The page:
"In defense of plan sponsors, some of the sponsors that I work with recognize that we're small and we have to maintain the fee levels," said Mr. Green. "They recognize the small firms need the business, but they also need the revenue. Most plan sponsors I talk to want to see you grow. The ones that are sensitive to that issue don't try to squeeze you on the fees."
Managers have to play up their entrepreneurial aspect of their organization and their track record, said Mr. Washington. Funds have an increased focus on alpha, a risk-adjusted, after-fee positive rate of return on their investment, he said, and that can help a star manager.
"Our theory is that emerging firms are made up of the stars of the (established) firms, so it stands to reason that these smaller firms will outperform their largest counterparts," he said. "You should be able to say: 'Look at my track record. I have a record of giving you alpha.'*"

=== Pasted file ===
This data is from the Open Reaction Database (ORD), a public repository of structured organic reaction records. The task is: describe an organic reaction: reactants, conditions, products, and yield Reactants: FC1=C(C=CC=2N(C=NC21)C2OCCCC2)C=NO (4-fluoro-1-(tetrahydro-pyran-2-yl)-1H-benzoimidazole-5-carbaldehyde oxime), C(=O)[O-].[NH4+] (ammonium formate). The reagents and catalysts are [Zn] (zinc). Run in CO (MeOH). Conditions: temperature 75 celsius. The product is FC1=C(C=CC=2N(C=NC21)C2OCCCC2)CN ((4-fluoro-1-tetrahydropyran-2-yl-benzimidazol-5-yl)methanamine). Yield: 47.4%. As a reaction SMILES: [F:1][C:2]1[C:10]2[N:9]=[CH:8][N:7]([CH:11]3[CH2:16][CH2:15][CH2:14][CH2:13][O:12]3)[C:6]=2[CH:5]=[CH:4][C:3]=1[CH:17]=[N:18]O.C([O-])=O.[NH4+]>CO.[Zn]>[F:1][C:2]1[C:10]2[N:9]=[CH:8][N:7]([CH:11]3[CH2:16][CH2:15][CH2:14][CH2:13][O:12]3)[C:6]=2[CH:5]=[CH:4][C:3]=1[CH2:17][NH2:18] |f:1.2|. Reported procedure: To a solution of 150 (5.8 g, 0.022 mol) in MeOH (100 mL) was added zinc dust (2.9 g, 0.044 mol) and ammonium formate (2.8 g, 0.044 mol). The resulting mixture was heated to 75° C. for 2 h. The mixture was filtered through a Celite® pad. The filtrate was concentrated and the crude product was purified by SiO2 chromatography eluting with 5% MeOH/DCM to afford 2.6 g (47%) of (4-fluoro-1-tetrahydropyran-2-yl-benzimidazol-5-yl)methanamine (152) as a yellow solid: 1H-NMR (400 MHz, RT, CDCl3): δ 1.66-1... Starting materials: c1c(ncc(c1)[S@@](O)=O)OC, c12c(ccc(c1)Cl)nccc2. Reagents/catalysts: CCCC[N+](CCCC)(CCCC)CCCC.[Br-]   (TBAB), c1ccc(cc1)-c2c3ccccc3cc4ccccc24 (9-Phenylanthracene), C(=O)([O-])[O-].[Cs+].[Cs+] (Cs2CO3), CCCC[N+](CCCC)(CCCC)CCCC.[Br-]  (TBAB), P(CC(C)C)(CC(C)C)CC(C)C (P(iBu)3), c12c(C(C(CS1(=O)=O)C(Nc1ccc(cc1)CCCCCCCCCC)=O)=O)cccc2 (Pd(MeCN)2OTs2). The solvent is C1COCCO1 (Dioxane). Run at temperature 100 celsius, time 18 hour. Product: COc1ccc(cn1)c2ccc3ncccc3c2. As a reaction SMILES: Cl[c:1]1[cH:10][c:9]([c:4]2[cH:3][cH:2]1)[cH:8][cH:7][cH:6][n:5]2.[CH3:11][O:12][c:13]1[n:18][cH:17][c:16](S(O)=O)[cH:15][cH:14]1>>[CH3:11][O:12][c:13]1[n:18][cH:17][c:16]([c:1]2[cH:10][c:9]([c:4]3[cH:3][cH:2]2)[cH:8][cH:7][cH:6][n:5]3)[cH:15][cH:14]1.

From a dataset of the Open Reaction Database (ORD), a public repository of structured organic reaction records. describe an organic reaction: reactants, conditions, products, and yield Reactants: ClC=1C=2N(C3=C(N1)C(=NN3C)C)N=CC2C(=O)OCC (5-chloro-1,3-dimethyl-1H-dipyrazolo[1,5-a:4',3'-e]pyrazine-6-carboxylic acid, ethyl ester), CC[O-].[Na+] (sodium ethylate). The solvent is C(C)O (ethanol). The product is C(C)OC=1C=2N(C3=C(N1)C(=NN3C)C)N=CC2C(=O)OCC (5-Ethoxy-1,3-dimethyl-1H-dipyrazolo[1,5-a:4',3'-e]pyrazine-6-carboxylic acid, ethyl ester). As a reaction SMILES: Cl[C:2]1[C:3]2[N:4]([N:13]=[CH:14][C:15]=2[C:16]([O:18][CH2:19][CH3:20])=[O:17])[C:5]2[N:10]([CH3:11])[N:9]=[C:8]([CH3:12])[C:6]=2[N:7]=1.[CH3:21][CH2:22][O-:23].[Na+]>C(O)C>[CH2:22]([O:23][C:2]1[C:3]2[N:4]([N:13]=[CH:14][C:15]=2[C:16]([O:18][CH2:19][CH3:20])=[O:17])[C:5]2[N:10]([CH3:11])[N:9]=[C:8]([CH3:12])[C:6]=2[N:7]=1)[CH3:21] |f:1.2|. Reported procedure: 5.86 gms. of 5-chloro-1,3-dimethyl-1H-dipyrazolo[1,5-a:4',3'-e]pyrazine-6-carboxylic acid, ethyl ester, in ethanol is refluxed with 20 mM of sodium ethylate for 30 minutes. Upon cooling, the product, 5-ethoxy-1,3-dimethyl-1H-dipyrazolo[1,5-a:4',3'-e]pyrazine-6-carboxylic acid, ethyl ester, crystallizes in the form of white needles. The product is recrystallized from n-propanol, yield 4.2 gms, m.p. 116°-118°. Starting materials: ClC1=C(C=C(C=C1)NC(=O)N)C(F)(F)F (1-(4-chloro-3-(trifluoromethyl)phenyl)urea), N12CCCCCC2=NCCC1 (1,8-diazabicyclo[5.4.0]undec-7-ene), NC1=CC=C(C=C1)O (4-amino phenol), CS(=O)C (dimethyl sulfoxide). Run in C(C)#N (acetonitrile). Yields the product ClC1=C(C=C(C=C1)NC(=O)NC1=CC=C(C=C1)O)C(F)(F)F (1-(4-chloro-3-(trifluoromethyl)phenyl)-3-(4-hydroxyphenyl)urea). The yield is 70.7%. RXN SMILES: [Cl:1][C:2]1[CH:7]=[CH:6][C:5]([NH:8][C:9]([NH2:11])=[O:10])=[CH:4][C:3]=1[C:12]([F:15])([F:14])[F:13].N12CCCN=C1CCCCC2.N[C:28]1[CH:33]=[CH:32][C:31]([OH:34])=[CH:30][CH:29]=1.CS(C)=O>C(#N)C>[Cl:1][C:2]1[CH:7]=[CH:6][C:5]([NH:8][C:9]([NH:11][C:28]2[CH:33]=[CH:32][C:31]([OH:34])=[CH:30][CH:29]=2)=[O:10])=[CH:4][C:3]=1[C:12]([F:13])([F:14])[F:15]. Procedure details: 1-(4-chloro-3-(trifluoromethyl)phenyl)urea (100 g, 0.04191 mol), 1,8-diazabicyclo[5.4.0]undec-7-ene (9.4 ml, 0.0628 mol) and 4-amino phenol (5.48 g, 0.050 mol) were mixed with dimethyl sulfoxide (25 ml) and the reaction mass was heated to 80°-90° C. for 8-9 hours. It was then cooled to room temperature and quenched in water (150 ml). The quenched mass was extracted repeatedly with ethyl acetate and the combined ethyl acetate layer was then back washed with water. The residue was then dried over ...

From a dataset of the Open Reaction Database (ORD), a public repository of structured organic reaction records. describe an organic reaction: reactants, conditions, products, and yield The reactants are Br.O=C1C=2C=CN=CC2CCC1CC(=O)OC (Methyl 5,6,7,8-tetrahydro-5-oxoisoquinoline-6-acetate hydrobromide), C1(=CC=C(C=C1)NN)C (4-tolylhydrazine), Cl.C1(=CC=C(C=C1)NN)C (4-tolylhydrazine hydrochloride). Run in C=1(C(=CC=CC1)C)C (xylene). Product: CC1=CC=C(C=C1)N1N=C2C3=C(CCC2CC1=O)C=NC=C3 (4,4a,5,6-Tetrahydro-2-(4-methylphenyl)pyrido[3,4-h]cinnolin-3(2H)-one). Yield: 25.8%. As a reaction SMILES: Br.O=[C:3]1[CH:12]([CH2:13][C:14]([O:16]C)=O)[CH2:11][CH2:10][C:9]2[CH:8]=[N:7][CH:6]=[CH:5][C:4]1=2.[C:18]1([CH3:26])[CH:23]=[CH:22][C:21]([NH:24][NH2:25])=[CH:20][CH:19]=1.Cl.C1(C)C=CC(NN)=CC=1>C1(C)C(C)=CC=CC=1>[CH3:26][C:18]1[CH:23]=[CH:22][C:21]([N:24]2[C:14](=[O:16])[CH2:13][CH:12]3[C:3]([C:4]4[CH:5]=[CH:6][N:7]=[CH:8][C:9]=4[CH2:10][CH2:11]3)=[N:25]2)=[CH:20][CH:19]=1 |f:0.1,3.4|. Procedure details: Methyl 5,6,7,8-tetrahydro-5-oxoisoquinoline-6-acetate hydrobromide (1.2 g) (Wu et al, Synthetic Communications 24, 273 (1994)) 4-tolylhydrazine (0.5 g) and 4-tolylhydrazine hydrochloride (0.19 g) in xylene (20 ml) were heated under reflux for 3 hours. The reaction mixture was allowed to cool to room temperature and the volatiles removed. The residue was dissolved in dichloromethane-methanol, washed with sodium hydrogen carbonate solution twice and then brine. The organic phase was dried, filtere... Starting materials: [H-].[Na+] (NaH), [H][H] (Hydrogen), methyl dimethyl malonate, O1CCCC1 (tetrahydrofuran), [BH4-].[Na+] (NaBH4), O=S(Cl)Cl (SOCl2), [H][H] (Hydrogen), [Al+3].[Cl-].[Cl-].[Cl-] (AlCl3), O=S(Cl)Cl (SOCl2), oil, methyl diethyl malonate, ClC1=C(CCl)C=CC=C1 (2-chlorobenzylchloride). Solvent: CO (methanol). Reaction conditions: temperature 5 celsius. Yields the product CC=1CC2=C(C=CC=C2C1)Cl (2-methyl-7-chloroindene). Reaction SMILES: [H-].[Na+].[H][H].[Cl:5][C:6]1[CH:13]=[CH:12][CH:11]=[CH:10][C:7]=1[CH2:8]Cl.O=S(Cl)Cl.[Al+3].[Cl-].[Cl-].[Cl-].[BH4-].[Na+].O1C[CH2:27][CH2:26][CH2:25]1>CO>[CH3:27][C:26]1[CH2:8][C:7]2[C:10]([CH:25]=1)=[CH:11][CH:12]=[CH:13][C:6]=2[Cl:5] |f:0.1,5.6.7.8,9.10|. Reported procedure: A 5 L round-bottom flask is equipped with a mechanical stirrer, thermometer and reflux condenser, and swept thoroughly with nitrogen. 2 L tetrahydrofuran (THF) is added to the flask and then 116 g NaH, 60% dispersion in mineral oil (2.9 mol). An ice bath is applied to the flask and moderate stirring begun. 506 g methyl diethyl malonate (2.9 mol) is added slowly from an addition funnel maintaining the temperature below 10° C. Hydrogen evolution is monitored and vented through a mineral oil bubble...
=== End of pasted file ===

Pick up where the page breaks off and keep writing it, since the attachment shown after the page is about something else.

Additionally, the small-firm executive can point out that the firm can offer better and more rapid response to clients than a large, more bureaucratic firm, said Mr. Seidle. He recommends the firms play up the client service aspect and stress that when sponsors want answers they talk to the person who owns the firm and manages the money, and not to a dedicated marketing person disengaged from managing actual assets.
"That's your strength as a small firm," said Mr. Seidle. "Small firms have to play up the fact that 'we're small, but we're a small group of very smart people.'"